I recently was discussing the issue of the cost of drugs inside versus outside Canada. One of the side-effects of the strong controls present in the Canadian system is that it forms a fence around Canada further making immigration for someone with a medical condition challenging. This is because of the way the existing law is written.
The cost of certain drugs is much lower outside Canada. While we can discuss the relative merits of this, such as this recent Forbes article or this recent book on the topic, the bottom line is that the cost of drugs in Canada is high – in some cases as much as 10x higher than the same drugs are from a reputable manufacturer (Cipla, Teva, etc.) in a different country, such as India, where patent rights differ. One thing that makes this even more difficult in Canada is the blanket prohibition of the importation of certain drugs, currently on a list known as Schedule F, though this is in the process of being replaced by a similar scheme that makes it easier for Health Canada to manage the list.
The purpose of the list, however, is to prohibit the importation of certain drugs into Canada unless one is a doctor, a pharmacist or a hospital. A patient may bring in a 90 day supply for personal use – but that doesn’t allow the drugs to be shipped.
So, how does one get around this? Well there are a few options:
- You can find a sympathetic doctor willing to receive the medications – essentially to serve as the “importer”. This can be tricky, as some doctors are not willing to accept the potential liability of these non-Canadian approved drugs. Still, some doctors are a bit more sympathetic. It can be difficult to find such a doctor. One good thing about the new regulations is that they would extend the importation ability to anyone with the legal right to prescribe in the province. Here in BC, for example, naturopathic doctors have prescription rights for many things and thus would be allowed to import drugs in some of these cases. That increases the potential pool of doctors willing to assist.
- You can arrange for delivery to the US border and then pick up a 90 day supply every three months. Services like Kinek charge a modest fee for receiving a package for you in the US. The US has an exception to the importation ban when the drugs are for personal use, which makes it easier to import them into the US. Then you can bring them into Canada under the 90 day personal use exception.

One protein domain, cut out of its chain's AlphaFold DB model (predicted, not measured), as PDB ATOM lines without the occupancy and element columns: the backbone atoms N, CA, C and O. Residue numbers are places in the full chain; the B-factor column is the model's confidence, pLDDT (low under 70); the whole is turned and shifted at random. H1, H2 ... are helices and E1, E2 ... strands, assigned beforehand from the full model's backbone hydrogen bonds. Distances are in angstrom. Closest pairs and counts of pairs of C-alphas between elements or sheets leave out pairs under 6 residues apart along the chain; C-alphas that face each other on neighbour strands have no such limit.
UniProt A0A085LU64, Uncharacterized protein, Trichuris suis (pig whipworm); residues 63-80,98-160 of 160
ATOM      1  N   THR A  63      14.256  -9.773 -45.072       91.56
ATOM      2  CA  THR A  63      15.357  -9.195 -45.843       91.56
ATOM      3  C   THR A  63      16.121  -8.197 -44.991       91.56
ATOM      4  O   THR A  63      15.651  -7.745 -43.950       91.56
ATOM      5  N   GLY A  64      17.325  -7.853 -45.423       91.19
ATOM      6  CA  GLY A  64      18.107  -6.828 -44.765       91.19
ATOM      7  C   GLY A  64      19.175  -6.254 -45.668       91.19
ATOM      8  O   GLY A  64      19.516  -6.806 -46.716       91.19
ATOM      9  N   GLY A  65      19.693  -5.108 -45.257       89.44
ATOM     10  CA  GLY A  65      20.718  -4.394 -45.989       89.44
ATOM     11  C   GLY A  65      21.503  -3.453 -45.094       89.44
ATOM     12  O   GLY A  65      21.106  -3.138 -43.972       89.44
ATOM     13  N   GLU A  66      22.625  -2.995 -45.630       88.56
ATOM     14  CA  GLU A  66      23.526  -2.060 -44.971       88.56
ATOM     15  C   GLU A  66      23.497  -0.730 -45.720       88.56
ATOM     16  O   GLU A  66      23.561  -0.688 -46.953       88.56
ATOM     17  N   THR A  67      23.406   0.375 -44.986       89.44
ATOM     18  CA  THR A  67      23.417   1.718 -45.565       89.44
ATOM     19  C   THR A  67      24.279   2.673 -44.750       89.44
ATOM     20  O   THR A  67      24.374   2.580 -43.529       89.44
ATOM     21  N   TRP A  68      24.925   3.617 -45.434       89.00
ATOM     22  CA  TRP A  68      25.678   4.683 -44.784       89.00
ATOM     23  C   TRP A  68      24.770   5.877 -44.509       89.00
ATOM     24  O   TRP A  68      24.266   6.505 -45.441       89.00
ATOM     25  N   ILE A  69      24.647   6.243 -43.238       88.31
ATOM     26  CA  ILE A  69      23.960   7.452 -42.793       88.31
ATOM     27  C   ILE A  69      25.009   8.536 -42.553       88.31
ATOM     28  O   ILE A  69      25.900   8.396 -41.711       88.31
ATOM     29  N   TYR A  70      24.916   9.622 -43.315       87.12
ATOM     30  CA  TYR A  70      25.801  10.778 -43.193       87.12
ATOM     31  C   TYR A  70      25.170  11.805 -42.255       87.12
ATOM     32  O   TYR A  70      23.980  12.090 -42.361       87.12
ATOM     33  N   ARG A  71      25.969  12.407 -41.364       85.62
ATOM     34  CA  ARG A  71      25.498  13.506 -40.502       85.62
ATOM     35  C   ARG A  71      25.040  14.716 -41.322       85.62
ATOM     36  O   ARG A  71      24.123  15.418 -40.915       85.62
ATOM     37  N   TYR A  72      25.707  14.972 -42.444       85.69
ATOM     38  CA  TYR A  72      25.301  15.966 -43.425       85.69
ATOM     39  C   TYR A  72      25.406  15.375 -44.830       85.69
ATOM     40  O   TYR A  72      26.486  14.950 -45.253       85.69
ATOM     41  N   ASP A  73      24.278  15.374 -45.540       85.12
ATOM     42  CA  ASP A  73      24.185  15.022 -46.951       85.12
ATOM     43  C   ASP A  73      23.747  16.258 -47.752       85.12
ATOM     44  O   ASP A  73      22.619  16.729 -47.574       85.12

- You can try to find a Canadian pharmacy willing to sell the drugs to you. For example, here in BC there’s a pharmacy in Surrey (Blue Sky Drugs) that indicates they will ship to Canadian addresses; whether this constitutes importation by a Canadian pharmacy or not is something that I will admit is definitely not clear.
- You can “take your chances”. This is what people who don’t have to worry about immigration do. In my experience these services will reship anything that doesn’t arrive. This is definitely a grey area, as they are exploiting the fact that CBSA cannot police every package and thus only a small fraction are actually seized.
For someone trying to convince CIC that they have a credible plan this situation can be problematic: some officers at CIC know about Schedule F and can use it as a means to refuse someone from being granted permission to immigrate. In that case the best thing is to find a sympathetic doctor willing to allow shipments of the meds to them. The doctor might be more willing if they know the drugs are coming from a foreign charity (NGO) rather than an internet pharmacy; the patient may need to sign a written release indemnifying the doctor in case the drugs provided are ineffective or contaminated – after all, the doctor has no way of being able to verify the veracity of the drugs any more than the patient. Were I trying to come to Canada and had a foreign NGO willing to provide me with expensive (or overpriced – depends upon your perspective) drugs, I’d be happy to indemnify a doctor willing to help me get into Canada in the first place!
Of course some types of drugs are worse than others. In January 2013, Gilead reported they had a 76% profit margin. AIDS Healthcare Foundation has been calling for moderation of their prices, but at the present time that’s the way the system works – the laws protect the companies’ profits not the health and well being of the actual patients. For those wishing to immigrate to Canada this creates a real barrier to entry.
Canada in turn only looks at a few diseases very closely. I personally know of people with heart conditions (requiring multiple surgeries and hospital stays after coming to Canada) who disclosed their conditions but were not subjected to the “excessive demand” fire drill. But this is what the Canadian public has decided to do. Immigration is always fraught with this sort of problem – a deep-seated xenophobia. That’s hardly unique to Canada, sadly.
- Baby born at migrant workers’ cramped Vancouver apartment to stay under the radar (vancouversun.com)
- CIC refuses to fast-track trapped trucker’s application to return to Canada (vancouverdesi.com)
- Will Canada’s Price-Cutting Plan for Generics Affect You? (medmeme.com)